For pS19 MRLC staining, we followed the procedure as described previously by Sherrard et al. (2010) with minor modifications. Embryos at tailbud stage 17-22 were collected and fixed in 100 mM 4-(2-hydroxyethyl)-1-piperazineethanesulfonic acid (HEPES; pH 6.9-7.0), 100 mM ethylene glycol-bis(β-aminoethyl ether)-N,N,N′,N′-tetraacetic acid (EGTA; pH 7.0), 10 mM MgSO4, 2% formaldehyde, 0.1% glutaraldehyde and 300 mM dextrose for 1 h. Next, the embryos were washed thrice with PBST and then thrice with PBS. To reduce unreacted aldehydes, the embryos were treated with 0.1% sodium borohydride in PBS for 20 min and then washed thrice with PBS. Fixed embryos were blocked using 0.1% bovine serum albumin in PBS for 1 h at RT and then incubated with ser19 phospho-myosin (1/250; Cell Signaling Technology, 3671) for 48 h at RT. Next, they were washed thrice within 8 h and incubated with Alexa Fluor® 568-conjugated anti-rabbit immunoglobin G (IgG) secondary antibody (1/250; Invitrogen, A11011) for 48 h at RT. Finally, the embryos were rinsed thrice and then mounted for imaging, as described above.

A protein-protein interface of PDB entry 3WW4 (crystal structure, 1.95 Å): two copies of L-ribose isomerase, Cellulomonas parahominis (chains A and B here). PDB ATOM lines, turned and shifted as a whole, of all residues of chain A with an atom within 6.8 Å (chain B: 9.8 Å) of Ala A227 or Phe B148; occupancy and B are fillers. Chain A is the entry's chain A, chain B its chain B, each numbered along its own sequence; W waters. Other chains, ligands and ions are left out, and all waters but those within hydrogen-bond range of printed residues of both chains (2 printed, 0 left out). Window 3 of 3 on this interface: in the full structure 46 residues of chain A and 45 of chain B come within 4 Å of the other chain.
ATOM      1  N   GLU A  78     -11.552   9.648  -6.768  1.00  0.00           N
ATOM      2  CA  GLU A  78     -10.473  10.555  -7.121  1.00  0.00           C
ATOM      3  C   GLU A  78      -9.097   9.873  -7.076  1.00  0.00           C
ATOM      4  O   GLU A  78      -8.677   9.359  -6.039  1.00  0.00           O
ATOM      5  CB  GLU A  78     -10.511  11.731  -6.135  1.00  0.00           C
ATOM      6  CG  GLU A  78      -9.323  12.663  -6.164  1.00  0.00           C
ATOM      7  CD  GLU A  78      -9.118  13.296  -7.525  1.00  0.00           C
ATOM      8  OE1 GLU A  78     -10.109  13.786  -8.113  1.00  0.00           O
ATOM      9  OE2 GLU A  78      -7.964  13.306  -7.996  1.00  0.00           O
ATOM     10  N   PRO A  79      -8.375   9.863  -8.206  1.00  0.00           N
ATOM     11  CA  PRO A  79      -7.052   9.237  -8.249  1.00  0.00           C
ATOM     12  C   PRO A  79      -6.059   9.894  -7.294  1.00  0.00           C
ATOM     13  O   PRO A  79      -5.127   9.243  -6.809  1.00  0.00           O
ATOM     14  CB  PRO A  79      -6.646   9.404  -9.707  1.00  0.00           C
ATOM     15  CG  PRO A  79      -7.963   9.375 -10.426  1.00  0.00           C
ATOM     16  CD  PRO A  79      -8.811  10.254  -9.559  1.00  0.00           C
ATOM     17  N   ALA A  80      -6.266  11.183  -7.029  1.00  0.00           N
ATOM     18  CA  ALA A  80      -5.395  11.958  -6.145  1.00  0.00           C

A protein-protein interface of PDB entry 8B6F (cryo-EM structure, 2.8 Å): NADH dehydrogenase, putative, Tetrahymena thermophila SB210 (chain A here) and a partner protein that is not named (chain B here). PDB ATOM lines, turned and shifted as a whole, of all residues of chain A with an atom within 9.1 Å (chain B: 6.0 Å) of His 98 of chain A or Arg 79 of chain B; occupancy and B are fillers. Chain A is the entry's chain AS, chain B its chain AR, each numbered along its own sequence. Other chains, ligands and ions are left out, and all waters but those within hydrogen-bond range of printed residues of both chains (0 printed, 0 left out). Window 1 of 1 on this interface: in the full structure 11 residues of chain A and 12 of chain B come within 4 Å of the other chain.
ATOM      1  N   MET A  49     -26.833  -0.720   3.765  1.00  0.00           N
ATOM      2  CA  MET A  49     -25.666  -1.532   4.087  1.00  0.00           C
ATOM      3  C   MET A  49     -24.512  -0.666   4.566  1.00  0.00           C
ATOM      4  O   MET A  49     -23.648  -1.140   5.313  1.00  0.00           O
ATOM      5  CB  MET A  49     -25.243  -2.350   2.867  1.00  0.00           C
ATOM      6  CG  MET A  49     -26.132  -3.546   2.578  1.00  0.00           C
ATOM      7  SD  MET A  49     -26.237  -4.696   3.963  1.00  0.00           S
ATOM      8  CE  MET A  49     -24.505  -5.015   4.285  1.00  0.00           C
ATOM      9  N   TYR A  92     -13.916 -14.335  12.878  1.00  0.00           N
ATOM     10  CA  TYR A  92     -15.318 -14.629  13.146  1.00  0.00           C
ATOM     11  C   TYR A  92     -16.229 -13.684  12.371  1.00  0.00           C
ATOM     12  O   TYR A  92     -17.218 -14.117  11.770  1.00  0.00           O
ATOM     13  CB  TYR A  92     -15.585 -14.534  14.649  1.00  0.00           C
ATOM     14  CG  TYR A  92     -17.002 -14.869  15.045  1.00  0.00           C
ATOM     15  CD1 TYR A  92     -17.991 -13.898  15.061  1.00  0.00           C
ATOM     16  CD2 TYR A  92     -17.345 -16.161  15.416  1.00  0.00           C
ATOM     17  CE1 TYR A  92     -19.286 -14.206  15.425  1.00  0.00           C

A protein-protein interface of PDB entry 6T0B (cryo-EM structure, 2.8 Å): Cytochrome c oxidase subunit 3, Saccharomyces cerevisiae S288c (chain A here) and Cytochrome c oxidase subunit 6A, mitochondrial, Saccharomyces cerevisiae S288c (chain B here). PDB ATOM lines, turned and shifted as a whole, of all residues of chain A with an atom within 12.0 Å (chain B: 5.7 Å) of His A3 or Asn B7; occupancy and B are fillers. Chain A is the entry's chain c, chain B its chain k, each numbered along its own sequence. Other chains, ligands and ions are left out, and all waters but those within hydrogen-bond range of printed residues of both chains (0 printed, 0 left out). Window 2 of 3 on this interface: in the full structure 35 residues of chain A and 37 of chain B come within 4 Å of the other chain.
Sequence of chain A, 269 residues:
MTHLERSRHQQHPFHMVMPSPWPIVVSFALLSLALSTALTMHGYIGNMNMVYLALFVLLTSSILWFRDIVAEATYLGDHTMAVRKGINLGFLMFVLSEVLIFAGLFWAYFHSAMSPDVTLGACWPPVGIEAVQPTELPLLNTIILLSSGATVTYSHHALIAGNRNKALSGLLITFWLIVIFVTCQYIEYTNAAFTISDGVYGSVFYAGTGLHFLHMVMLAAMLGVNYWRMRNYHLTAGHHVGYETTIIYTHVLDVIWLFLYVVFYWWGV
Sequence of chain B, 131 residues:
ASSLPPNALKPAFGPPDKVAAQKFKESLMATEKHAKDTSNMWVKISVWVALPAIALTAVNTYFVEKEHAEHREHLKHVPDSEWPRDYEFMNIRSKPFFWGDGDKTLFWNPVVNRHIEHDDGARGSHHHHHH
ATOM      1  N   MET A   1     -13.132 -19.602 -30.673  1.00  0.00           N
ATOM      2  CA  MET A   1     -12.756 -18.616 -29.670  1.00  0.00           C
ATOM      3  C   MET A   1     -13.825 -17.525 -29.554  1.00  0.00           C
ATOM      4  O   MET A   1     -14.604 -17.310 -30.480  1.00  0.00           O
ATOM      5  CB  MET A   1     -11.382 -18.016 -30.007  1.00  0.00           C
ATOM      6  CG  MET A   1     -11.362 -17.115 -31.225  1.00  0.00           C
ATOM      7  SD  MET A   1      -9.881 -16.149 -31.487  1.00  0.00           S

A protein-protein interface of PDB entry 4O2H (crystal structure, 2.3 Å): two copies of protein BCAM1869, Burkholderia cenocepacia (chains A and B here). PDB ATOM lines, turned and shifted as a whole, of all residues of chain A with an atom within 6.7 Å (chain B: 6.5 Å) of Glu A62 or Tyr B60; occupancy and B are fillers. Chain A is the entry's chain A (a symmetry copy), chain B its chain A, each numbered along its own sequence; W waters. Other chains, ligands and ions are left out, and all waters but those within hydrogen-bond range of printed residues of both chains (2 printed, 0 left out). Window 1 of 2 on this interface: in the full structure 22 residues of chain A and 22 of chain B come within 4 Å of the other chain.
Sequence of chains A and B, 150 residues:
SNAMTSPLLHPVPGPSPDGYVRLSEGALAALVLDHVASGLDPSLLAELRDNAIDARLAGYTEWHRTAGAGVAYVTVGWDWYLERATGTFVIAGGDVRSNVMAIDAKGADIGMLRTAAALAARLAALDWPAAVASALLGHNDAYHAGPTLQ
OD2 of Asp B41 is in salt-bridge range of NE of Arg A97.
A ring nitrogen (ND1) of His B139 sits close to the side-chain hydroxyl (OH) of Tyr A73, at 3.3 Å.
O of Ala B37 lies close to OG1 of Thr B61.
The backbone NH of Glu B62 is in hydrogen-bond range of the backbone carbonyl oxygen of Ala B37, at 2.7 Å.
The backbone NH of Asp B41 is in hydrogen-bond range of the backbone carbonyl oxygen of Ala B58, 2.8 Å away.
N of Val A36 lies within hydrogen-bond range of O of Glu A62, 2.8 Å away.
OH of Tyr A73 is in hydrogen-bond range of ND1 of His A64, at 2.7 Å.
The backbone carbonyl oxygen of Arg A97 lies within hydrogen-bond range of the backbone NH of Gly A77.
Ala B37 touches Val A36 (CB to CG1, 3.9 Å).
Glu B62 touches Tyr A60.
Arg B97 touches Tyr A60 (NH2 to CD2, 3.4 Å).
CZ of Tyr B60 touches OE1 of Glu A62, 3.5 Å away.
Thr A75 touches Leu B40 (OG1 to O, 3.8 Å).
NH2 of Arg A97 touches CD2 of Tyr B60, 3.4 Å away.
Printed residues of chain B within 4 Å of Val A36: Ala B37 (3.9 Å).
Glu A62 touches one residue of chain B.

To detect cell proliferation, we used the standard procedures for BrdU staining, as described previously (Sehring et al., 2014). Embryos were treated with BrdU (Invitrogen, B23151) at 8.3, 9, 10, 11 and 12 hpf for 45 min at 18°C. The BrdU-incorporated embryos were washed twice with seawater for 10 min each time at 18°C and quickly fixed with 4% formaldehyde in seawater for 2 h at RT. To detect BrdU, the embryos were washed thrice with PBST, permeabilized in acetone for 10 min at −20°C and again washed thrice with PBST. Before immunostaining, the embryos were incubated in 4 N HCl for 10 min at RT to denature DNA, washed thrice, blocked with PBST containing 10% goat serum for 1 h at RT, and incubated with mouse anti-BrdU primary antibody (1/150; Invitrogen, B35128) for 16 h at 4°C. Next, the embryos were again washed thrice, incubated with Alexa Fluor® 568-conjugated anti-mouse IgG (1/300; Invitrogen, A21202) overnight at 4°C, rinsed thrice and finally mounted for imaging, as described above.